Assuming the cable lift forces F at each lift line are about equal, use the simplified model of \none half of the panel in figure part (b) to perform your analysis for the lift position shown. The total weight of the panel \nis W 85 kips. The column has outside diameter d 250 mm and\nsupports a load P 750 kN.\n \n (a) If the allowable stress in the column is 55 MPa, what is the\nminimum required thickness t. The rod\nwas sized using a factor of safety of 3 against reaching the \nultimate stress u 60 ksi. An allowable bearing stress \n ba 565 psi was used to size the washer at B.\n \n Now, a small platform HF is to be suspended below a section\nof the elevated track to support some mechanical and electrical\nequipment. The bar is attached to a \nsupport by a pin of diameter d that passes through a hole of the same size \nin the bar. The length L of the horizontal bar is fixed, but the angle can be varied by\nmoving support A vertically and changing the length of bar AC to correspond with the\nnew position of support A. The allowable stresses in the bars are the same in tension and\ncompression.\n \n We observe that when the angle is reduced, bar AC becomes shorter but the cross\nsectional areas of both bars increase (because the axial forces are larger). The opposite\neffects occur if the angle is increased. The pulley at A has diameter\n dA 300 mm and the pulley at B has diameter dB 150 mm. Bar AB is pivoted\nend A, and bar CD is pivoted at end D. The bars are con\nnected to each other by two linearly elastic springs of stiff\nness k.The distance between the springs is L 350 mm,\nand the spring on the right is suspended from a support that is\ndistance h 80 mm below the point of support for the spring on the\nleft. Bars BE and CF are made of steel\n( E 200 GPa) and have crosssectional areas ABE 11,100 mm\n \n 2\n \n and ACF 9,280 mm\n2. The bars have pin connections at A, B, and C\n and are joined by a spring of stiffness k.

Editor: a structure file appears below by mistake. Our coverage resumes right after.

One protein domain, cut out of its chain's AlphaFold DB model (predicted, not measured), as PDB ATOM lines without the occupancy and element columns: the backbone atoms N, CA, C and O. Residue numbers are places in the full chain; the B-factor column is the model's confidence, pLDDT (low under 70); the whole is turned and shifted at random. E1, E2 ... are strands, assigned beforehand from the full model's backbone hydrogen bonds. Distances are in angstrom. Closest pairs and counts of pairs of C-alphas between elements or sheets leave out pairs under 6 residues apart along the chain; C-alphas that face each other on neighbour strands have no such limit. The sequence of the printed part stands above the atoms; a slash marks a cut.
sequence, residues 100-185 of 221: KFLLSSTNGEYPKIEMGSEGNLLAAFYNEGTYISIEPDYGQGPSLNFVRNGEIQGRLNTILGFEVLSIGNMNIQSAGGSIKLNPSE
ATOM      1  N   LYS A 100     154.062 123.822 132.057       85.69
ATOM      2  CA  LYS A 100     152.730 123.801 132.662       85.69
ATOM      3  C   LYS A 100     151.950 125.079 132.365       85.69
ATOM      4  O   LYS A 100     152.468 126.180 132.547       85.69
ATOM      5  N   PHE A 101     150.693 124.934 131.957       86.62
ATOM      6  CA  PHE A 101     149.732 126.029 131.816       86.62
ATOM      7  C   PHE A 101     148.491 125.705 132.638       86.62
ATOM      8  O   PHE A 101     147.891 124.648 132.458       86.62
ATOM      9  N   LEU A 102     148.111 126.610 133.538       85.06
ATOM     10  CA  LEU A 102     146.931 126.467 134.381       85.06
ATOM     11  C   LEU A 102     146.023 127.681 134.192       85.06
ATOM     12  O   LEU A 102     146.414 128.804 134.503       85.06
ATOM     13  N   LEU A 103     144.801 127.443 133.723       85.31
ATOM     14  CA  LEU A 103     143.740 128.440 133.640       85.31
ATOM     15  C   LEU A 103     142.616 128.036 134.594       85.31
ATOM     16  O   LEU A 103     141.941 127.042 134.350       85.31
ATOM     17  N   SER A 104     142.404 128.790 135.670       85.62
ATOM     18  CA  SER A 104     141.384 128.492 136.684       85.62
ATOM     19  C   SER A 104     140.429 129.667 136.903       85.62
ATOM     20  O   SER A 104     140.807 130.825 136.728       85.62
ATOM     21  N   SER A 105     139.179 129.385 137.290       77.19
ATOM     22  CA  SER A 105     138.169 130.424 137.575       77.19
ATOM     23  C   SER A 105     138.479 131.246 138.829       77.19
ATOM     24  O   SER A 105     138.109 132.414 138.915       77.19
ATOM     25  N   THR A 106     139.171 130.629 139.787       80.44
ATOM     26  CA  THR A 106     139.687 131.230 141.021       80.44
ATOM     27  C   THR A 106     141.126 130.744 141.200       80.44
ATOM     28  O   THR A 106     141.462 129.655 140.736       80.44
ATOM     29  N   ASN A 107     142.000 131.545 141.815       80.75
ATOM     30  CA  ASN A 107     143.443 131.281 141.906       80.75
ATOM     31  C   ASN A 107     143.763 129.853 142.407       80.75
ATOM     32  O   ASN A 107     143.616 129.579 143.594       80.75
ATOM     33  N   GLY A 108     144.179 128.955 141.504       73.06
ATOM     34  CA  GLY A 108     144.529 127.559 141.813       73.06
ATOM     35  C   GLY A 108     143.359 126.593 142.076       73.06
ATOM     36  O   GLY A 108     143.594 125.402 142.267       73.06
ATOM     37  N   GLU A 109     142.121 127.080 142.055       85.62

The allow\nable stresses in tension and shear are 14,500 psi and 7,100 psi,\nrespectively.In each\ncase, show the stresses on a sketch of a properly oriented\nelement. What are max and max?\n \n (b) Find max and max in the plastic bar if a recentering\nspring of stiffness k is inserted into the testing device, as\nshown in the figure. The allowable\nstresses in the brass are 13,500 psi in tension and 6500 psi in shear.\nOn the brazed joint, the allowable stresses are 6000 psi in tension\nand 3000 psi in shear.The story height H is 10.5 ft, the\ncrosssectional area A of the column is 15.5 in.2, and the modulus of elasticity\n E of the steel is 30 106 psi.\n \n Calculate the strain energy U of the column assuming P 1 40 k and\n P 2 P 3 60 k.\n \n Problem 2.72 A bar of circular cross section having two different diameters\n d and 2 d is shown in the figure. Springs 1, 2, and 3 have stiffnesses \n3 k, 1.5 k, and k, respectively. When unstressed, the lower ends of \nall five springs lie along a horizontal line. Total stiffness equals\n k 1 2 k 2. Additional displacement equals x s. The cable has an \neffective crosssectional area A 40 mm2 and an effective \nmodulus of elasticity E 130 GPa. The other end of the cord is attached securely \nto the wall. Also, the bar\nlengthens by 0.0040 in. when the tensile load is applied. The material of the bar has the stress\nstrain curve shown in the figure.\n \n Determine the elongation of the bar for each of the following axial \nloads: P 10 kN, 20 kN, 30 kN, 40 kN, and 45 kN.The wire is\nmade of highstrength steel having modulus of elasticity E 210 GPa\nand yield stress Y 820 MPa. The length of the wire is L 1.0 m\nand its diameter is d 3 mm. The stressstrain diagram for the steel is\ndefined by the modified power law, as follows:\n \n (a) Assuming n 0.2, calculate the displacement B at the end of\nthe bar due to the load P.